Reviewers failing at objectivity

Every judgement about a show’s overall quality, has some inherently subjective elements. Whether the basic setting is interesting, whether the heroine is cute enough (or too cute), whether the jokes are funny. We aren’t even pretending to be more right about these than others. (Except for the ones who are building up a comically arrogant “my opinion > your opinion” persona).

And then, there are some cases where we are pretty confident that we must be right about measuring the clues of quality in a tangible way. About whether or not the plot made sense, about it’s number of unresolved plotlines, about the visual quality…

…about it’s amount of kittens…

and then, we have these reviews and first impressions about Little Busters pouring in:

 

 

The initial scenes are attention-grabbing and expertly used to the episode’s advantage, successfully capturing the interest of even someone like me who went into the show fully expecting to hate it. Music aside, JC Staff’s production on this title is quite admirable and unusually high quality by their standards. The voice acting and aforementioned direction are great, while the art and animation remain above average at all times (believe me, that’s high praise for something by JC Staff).

Froggle – Animation Revelation 

As expected, the second episode was an excellent fit to the first episode; we know the characters better, what situations have arisen, and what will likely happen next. The show sprinkles some foreshadowing around, so while we know that some plot is headed our way, it’s still ambiguous what it is. J.C. Staff is sticking closely to the visual novel, almost scene by scene. Can’t really mess that up.

Amoirsp – Desu ex Machina

Sure enough, Little Busters! is far from phenomenal. The second episode was downright painful to watch because I could notice the potential of the jokes lifted from the VN, and yet much of their momentum was lost due to incompetent execution. The sub-par graphical look is a pity as well, as traditionally JC Staff has at least been able to deliver decent visuals if nothing else.

NovaJinx – Jinx!

If you’ve seen a good JC Staff project – Ano Natsu for example – you know what to expect here. Pretty fluid animation, and pretty good depth of field in the backgrounds – a trade-off, to some extent, for the typical JC Staff muted color schemes and soft focus. If it lacks the vibrancy, minute detail and ridiculous smoothness of a top KyoAni project, LB also has very good character designs that go beyond the over-the-top kawaii of KyoAni’s Key adaptations.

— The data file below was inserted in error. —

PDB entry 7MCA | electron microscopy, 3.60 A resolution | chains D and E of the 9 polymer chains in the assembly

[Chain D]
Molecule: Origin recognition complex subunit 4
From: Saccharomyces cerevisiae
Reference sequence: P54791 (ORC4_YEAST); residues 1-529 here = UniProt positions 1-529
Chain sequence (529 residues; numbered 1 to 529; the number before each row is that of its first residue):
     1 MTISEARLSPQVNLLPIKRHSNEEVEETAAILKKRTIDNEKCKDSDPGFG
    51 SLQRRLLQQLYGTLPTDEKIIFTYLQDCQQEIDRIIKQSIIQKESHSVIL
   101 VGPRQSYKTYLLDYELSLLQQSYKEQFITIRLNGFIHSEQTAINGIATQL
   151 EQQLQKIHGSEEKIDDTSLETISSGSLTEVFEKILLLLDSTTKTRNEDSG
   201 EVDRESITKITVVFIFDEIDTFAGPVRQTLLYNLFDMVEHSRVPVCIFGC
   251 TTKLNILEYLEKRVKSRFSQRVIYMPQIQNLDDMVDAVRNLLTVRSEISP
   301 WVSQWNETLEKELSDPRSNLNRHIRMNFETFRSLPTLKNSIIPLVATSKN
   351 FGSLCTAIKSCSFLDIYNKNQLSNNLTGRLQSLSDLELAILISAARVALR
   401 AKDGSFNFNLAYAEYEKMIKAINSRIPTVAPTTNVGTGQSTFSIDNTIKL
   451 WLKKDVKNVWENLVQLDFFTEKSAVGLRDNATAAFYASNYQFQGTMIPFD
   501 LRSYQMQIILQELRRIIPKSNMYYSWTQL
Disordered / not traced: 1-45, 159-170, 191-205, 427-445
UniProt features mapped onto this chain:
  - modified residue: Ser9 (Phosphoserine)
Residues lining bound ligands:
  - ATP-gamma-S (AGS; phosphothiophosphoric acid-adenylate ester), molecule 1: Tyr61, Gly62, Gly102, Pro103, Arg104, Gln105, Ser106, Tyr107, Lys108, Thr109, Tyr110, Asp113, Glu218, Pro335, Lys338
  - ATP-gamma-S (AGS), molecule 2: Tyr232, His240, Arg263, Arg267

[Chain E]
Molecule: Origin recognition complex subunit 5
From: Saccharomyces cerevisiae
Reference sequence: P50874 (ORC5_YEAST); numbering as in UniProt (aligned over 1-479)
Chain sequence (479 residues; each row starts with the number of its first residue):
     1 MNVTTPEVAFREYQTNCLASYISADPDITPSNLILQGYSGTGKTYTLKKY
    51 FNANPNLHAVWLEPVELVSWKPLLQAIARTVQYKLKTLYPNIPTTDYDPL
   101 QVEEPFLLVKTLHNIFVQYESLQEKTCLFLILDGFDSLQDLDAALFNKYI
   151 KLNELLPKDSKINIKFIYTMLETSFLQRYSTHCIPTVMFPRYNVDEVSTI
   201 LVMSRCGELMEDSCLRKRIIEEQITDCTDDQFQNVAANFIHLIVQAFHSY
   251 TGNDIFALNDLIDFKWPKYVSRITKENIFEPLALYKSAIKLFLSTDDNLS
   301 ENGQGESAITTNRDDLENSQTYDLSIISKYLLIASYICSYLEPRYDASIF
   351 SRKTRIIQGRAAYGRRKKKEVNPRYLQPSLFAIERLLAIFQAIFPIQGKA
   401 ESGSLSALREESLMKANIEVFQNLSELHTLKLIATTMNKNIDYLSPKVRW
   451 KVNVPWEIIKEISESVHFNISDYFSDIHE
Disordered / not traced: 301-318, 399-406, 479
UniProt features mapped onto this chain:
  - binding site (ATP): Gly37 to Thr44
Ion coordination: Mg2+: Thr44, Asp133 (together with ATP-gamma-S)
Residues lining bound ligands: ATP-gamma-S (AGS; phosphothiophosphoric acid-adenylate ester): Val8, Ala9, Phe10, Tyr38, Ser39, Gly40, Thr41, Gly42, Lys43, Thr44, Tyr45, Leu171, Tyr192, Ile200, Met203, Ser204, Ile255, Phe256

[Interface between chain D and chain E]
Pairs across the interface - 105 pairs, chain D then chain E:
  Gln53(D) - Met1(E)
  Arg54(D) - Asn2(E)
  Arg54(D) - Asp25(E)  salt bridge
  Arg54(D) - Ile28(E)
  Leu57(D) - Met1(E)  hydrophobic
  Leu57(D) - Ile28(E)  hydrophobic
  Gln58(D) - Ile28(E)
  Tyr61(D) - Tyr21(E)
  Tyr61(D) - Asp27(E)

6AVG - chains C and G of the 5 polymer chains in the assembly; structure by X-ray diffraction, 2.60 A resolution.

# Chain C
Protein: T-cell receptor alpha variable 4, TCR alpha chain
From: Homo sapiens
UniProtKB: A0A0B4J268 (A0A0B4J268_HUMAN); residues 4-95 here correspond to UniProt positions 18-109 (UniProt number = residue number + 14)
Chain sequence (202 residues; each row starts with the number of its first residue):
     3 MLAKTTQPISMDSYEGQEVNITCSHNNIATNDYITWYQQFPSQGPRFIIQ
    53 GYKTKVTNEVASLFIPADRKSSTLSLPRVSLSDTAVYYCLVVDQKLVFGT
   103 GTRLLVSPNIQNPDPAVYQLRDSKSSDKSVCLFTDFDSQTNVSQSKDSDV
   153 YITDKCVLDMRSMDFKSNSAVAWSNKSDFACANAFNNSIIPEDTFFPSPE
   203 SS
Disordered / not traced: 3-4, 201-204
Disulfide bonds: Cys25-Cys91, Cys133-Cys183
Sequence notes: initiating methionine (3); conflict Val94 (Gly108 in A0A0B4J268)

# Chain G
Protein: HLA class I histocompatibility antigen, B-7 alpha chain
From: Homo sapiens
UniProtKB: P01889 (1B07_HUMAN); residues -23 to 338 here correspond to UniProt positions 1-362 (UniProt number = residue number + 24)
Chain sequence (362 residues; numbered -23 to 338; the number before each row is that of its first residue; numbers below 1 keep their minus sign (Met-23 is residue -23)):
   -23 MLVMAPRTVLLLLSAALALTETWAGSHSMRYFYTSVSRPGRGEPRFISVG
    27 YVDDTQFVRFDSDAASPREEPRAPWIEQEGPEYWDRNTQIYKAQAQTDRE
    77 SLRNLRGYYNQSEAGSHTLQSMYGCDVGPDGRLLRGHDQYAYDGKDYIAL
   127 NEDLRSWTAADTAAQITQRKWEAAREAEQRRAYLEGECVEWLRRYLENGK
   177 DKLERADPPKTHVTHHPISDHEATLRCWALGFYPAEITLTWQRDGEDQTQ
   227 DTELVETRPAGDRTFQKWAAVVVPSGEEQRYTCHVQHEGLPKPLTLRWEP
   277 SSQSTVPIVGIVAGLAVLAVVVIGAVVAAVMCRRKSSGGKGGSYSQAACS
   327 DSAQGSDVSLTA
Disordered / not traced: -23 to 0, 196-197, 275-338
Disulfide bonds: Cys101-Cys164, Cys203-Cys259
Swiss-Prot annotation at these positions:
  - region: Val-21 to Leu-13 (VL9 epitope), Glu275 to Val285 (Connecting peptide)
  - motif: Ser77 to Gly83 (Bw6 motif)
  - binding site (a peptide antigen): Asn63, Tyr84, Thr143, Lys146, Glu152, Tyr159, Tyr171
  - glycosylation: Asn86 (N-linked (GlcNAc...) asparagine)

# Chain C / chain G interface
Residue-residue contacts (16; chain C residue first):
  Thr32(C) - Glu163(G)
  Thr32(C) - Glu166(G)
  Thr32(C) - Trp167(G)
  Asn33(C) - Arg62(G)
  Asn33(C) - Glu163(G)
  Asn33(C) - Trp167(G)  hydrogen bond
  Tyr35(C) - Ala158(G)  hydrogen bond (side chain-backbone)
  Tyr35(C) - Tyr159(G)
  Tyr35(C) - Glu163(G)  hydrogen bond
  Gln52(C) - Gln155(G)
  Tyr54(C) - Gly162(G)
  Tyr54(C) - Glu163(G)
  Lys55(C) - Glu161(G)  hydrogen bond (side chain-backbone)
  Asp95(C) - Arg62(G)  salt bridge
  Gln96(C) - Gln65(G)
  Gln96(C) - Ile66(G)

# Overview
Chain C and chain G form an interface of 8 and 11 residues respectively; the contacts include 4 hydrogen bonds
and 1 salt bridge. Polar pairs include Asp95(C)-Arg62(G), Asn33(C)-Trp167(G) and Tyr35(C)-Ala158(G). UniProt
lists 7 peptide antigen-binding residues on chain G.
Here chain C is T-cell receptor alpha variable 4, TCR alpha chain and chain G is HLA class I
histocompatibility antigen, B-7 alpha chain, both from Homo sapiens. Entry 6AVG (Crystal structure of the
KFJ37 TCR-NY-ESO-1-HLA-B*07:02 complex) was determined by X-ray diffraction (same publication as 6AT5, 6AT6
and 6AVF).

Guardian Enzo – Random Curiosity

As for Little Busters, it has its problems story-wise, but most of the problems are related to the direction and editing. And it is baaaaddddd. Simply put, it’s not fun to riff on an anime that is incompetently put together rather than just having a terrible story. Word of advice, never trust a director whose works include something called Kill Me Baby.

flawfinder- Standing on my Neck

You get pretty much the same wherever you look. From people speaking in hyperbole about how unwachably ugly it is and J.C. Staff isn’t even trying, to people praising them for being almost but not quite as good as KyoAni, with every other opinion in-between. About how the great music is “compensating” for the bad visuals, and how the music is lazily and uneffectively thrown in.

I’m not commenting on any of these specifically, but there is something amusing about how  collectively, we can’t even look at the shows that J.C. Staff usually does, then at Little Busters, and decide whether it looks much better, much worse, or about the same.

Just sayin’.

 

 

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Rape season!

So it has come to this. From this new season, we already have two shows that brought in major rape themes, and one other  that had a throwaway rape comment causing a major shitstorm. In case you missed one of them:

  •   The first episode of Tonari no Kaibutsu-kun had a scene, where the socially clueless and sometimes unpredictably silly male protagonist suddenly grabbed the heroine, covered her mouth, dragged her to an alley, and said “if you make one sound I will rape you”. Then she nodded, and they had amusing random adventures together.
  •    The first episode of Psycho-Pass demonstrated the police team’s job, and the sci-fi setting’s functioning, with the case of a psychotic madman on the run, who kidnapped and raped one passerby woman during the episode. The same psycho-pass meters that first warned the police that the man is about to go crazy, now also marked the rape victim as unstable. After even more traumatic experiences, she was so screwed up that she almost had to be put down (according to the same psycho-pass system), but then the newbie protagonist policewoman managed to calm her down and merely institutionalize her.